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The meteoric rise of blogs and social media platforms has led to massive changes in how consumers make purchasing decisions, and nowhere is this shift more pronounced than in the fashion industry. Today, fashion-focused bloggers, Instagrammers, YouTubers, and Snapchat stars command an increasing level of influence on where their social media audiences shop and what they wear, leading fashion incumbants—specifically, editors of top fashion magazines and executives at high fashion companies—to blame the actions of social media stars for slipping sales and underperforming products.
Is there any validity to their complaints, or are these bygone “gatekeepers” of fashion simply upset for being left out of the conversation?
The Los Angeles Times recently proclaimed: “Gone are the days when women took their beauty tips mainly from fashion and beauty magazines. In the digital age, those titles—and their editors—are quickly becoming almost irrelevant.”
This poignant truth is perhaps what prompted Vogue Magazine’s creative digital director Sally Springer to lash out at fashion bloggers in what was meant to be a lighthearted recap of the 2017 Milan Fashion Week, saying: “Note to bloggers who change head-to-toe, paid-to-wear outfits every hour: Please stop. Find another business. You are heralding the death of style” (Vogue).
Following Springer’s lead, executives at fashion brands pounced on the opportunity to criticize the (negatively perceived) impact fashion bloggers have had on the fashion industry, though for entirely different reasons.
“Today, fashion shows are now blogged and broadcast all over the world via social media,” said Karen Katz, the CEO of luxury department store chain Neiman Marcus. “By the time the merchandise ships many months later, the newness and excitement had worn off and in many cases, the customer has moved on” (Quartz). According to Fortune, Neiman Marcus’ sales have been falling for four straight quarters, a trend Katz feels comfortable pinning, at least in part, on the prevalence and influence of fashion bloggers.
Unwilling or unable to turn a deaf ear to the calls for them to “find another business,” the world’s top fashion bloggers—including Danielle Bernstein (weworewhat), Shea Marie (peaceloveshea), Susie Lau (susiebubble), Bryan Yambao (bryanboy), and Caroline Vreeland—fought back on their social media accounts, calling Vogue’s criticism “schoolyard bullying,” “old fashioned,” “shameful,” “catty and hypocritical,” and more.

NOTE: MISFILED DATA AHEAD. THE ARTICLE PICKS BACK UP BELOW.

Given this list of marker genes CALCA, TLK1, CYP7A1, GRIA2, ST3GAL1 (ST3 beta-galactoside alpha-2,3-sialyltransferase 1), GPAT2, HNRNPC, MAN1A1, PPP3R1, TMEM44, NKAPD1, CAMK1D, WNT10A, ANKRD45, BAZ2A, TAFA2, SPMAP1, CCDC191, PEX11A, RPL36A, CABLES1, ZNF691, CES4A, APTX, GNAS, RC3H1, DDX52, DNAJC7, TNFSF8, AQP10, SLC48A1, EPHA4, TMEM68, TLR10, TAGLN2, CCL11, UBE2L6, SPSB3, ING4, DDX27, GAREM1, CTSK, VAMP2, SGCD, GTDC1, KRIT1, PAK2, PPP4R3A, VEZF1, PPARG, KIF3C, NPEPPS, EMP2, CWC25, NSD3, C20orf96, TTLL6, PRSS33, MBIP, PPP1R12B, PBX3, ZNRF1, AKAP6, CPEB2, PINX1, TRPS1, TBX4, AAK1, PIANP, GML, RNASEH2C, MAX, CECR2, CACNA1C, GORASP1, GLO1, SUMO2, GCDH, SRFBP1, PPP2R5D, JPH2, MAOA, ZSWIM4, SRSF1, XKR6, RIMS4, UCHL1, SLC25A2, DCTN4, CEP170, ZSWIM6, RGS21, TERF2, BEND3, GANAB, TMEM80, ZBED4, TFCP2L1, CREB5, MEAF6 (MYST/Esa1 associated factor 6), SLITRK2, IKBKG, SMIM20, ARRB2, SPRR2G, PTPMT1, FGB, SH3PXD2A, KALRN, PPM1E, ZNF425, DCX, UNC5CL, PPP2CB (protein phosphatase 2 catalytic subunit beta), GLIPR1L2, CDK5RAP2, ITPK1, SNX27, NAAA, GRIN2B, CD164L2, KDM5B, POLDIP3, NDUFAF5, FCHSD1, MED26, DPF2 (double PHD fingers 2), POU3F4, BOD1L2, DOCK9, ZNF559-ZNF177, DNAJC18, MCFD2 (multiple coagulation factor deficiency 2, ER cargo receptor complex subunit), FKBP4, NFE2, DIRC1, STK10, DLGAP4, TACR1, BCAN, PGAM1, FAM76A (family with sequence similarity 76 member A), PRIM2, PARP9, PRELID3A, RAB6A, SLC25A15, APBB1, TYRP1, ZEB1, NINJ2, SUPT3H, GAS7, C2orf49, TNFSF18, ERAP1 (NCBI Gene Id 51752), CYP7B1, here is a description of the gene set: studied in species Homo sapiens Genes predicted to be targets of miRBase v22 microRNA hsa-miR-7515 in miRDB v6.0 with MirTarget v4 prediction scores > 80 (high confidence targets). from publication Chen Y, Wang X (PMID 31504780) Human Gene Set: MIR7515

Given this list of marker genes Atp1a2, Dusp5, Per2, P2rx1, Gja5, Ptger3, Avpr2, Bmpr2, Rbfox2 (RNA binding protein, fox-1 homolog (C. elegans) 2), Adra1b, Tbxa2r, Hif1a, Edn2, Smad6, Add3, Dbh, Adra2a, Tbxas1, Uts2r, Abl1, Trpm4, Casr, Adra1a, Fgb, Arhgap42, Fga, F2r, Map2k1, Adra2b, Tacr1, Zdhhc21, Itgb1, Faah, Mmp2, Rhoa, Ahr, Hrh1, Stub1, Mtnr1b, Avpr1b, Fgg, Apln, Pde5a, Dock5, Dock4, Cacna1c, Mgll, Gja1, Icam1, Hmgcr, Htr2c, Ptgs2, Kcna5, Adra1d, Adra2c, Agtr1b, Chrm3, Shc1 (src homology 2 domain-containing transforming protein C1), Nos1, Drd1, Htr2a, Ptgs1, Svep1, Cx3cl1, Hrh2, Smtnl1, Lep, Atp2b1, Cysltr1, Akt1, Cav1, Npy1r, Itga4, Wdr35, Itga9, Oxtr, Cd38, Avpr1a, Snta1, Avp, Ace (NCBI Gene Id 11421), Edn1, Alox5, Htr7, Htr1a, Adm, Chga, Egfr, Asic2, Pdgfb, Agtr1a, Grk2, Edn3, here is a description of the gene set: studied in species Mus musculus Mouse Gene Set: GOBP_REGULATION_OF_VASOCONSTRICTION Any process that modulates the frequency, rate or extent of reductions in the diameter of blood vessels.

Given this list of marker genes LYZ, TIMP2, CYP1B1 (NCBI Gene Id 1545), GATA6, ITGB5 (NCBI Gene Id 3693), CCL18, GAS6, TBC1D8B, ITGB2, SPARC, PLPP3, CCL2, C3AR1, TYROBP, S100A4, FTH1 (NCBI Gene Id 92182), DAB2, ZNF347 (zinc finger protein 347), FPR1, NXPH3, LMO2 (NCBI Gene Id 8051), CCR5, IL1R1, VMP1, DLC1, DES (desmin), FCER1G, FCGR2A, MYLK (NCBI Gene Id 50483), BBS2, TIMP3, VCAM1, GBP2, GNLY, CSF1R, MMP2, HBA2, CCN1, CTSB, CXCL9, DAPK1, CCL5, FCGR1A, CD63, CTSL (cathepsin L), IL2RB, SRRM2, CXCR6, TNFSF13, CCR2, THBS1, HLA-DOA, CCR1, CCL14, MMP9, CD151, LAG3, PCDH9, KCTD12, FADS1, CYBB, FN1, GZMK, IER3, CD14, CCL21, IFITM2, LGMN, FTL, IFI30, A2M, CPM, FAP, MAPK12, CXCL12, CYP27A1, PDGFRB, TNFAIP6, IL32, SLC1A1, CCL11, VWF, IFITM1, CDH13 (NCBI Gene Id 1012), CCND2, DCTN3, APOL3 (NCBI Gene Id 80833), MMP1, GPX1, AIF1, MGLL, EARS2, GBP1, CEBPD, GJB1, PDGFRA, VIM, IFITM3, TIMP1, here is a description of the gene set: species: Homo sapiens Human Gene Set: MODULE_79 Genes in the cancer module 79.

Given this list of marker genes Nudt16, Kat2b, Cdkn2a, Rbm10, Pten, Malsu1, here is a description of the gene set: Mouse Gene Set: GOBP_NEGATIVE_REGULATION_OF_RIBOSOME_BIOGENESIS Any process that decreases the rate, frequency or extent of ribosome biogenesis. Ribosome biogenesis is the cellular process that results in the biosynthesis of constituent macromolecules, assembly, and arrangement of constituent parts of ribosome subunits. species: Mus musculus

This is not the first time the impact of fashion bloggers (and social media in general) has prompted an outcry from fashion’s former standard-bearers, and it surely won’t be the last.
As consumers continue abandoning traditional forms of media (i.e. magazines, television, and newspaper) en masse and both fashion brands and publications fail to keep up with the quickening pace of digitally-driven consumerism, expect future clashes between those who formerly defined the “ins and outs” of the fashion industry and social media influencers who have become the tastemakers for millions.
As I sat with friends watching the debate last night, I felt anxiety about the future of our country. Watching two presidential hopefuls argue over tax reform, immigration and racial profiling amongst petty insults and interruptions was discouraging to say the least. On a more personal level, I woke up this morning to the published commentary of Vogue and Vogue.com editors essentially bullying “bloggers” and I thought, if women can’t even support each other in a female-centric industry, then we really are screwed. I’ve always felt the word “blogger” is reductive and non-descriptive of what I and many others like myself do. I am an entrepreneur, an influencer, a business woman…and yes, I have a blog too. It saddens me that a respected institution such as Vogue would insult bloggers and attempt to discourage young woman from forging their own career paths, by expressing themselves through what Vogue represents; personal style fashion. I’ve always felt my “brand” to be slightly more commercial than high end, but that doesn’t mean I don’t aspire to work with Vogue one day. And on some level I get it; parading around for street style photographers outside a show may look silly to some, but this exchange between photographers, models, celebrities, editors and, yes, bloggers serves a necessary purpose in this industry. From a practical perspective, it provides content for websites like Vogue.com and from an artistic perspective provides a large platform for brands to display their most recent collections. I’d like to give Vogue the benefit of the doubt here, and say that a few old-school editors representing an archaic mindset of the prestigious publication rattled off some thoughtless, bitter comments. Perhaps they’ll change their opinions after reading the responses of countless bloggers, followers, and readers alike who are firing back with their own opinions on who and what matters in our industry. I think it’s safe to say almost every designer, brand, and model in the fashion industry owes some of their success to the rise of social media and digital content. No one should be made to feel ashamed of that. And yes, I am registered to vote.